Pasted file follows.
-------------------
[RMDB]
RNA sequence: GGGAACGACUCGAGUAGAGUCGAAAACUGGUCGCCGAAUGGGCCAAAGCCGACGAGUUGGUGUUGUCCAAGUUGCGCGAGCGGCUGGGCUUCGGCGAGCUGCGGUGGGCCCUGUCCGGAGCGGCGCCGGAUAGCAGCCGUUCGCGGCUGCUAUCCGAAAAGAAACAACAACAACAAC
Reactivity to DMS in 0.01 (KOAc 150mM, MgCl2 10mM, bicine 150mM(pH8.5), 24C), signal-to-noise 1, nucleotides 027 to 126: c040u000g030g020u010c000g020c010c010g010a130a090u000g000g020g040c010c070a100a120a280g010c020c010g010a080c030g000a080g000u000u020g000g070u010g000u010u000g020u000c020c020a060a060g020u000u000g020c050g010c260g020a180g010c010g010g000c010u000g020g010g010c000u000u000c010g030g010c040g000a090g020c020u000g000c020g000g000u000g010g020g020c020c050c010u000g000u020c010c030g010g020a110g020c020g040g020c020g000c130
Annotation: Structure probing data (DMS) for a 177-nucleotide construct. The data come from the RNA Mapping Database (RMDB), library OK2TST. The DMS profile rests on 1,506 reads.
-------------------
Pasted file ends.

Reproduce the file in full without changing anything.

[RMDB]
RNA sequence: GGGAACGACUCGAGUAGAGUCGAAAACUGGUCGCCGAAUGGGCCAAAGCCGACGAGUUGGUGUUGUCCAAGUUGCGCGAGCGGCUGGGCUUCGGCGAGCUGCGGUGGGCCCUGUCCGGAGCGGCGCCGGAUAGCAGCCGUUCGCGGCUGCUAUCCGAAAAGAAACAACAACAACAAC
Reactivity to DMS in 0.01 (KOAc 150mM, MgCl2 10mM, bicine 150mM(pH8.5), 24C), signal-to-noise 1, nucleotides 027 to 126: c040u000g030g020u010c000g020c010c010g010a130a090u000g000g020g040c010c070a100a120a280g010c020c010g010a080c030g000a080g000u000u020g000g070u010g000u010u000g020u000c020c020a060a060g020u000u000g020c050g010c260g020a180g010c010g010g000c010u000g020g010g010c000u000u000c010g030g010c040g000a090g020c020u000g000c020g000g000u000g010g020g020c020c050c010u000g000u020c010c030g010g020a110g020c020g040g020c020g000c130
Annotation: Structure probing data (DMS) for a 177-nucleotide construct. The data come from the RNA Mapping Database (RMDB), library OK2TST. The DMS profile rests on 1,506 reads.